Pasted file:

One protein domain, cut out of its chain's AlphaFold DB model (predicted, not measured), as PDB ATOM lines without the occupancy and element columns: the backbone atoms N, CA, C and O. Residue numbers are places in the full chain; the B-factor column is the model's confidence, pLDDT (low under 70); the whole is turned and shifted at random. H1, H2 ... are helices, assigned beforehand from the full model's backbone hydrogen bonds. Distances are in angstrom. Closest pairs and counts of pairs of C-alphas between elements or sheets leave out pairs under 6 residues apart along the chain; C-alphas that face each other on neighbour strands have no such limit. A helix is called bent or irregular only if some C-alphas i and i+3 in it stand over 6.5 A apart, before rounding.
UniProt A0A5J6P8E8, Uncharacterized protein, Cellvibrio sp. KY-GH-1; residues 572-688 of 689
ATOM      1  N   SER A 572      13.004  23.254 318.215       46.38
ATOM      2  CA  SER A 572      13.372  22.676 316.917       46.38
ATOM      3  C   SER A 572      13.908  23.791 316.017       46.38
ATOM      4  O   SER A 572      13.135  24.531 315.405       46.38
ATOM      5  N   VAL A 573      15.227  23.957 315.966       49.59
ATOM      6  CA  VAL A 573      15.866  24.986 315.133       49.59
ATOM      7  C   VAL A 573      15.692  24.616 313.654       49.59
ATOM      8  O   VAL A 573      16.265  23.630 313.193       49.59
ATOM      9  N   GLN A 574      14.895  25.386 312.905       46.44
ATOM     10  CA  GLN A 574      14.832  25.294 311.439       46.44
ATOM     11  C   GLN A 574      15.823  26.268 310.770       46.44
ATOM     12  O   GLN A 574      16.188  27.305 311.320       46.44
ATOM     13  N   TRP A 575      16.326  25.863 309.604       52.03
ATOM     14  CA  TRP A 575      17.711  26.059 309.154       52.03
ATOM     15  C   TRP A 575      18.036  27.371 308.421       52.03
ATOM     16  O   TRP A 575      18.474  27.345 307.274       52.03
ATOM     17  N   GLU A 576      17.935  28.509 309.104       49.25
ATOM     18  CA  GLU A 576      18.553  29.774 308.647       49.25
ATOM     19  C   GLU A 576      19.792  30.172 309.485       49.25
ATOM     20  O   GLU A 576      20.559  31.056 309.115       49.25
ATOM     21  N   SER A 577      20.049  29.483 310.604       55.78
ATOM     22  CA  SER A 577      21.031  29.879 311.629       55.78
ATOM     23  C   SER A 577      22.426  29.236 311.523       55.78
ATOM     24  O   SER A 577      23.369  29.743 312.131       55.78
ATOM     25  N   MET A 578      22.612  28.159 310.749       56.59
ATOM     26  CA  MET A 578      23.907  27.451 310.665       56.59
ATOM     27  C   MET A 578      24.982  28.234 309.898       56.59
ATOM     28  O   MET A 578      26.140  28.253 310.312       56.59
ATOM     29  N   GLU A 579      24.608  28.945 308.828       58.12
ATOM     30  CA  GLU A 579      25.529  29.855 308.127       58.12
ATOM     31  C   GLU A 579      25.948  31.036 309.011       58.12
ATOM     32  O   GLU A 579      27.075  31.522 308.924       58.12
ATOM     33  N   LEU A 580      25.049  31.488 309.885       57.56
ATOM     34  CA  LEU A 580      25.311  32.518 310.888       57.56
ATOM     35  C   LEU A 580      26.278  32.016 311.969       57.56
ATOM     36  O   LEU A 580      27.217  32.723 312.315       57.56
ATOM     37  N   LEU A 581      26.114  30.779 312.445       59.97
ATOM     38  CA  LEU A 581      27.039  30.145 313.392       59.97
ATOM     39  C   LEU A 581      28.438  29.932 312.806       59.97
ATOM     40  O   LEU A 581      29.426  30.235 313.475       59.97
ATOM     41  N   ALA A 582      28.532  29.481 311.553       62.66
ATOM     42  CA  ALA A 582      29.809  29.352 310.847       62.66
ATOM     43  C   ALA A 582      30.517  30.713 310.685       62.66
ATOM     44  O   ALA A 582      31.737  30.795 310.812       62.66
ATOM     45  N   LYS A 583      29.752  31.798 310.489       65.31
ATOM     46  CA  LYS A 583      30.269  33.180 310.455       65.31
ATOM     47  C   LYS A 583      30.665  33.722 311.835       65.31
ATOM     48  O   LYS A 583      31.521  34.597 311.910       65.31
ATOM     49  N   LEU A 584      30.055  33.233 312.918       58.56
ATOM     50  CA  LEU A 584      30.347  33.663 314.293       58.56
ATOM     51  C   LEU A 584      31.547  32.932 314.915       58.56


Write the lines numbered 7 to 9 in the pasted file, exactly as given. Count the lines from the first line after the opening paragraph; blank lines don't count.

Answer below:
ATOM      6  CA  VAL A 573      15.866  24.986 315.133       49.59
ATOM      7  C   VAL A 573      15.692  24.616 313.654       49.59
ATOM      8  O   VAL A 573      16.265  23.630 313.193       49.59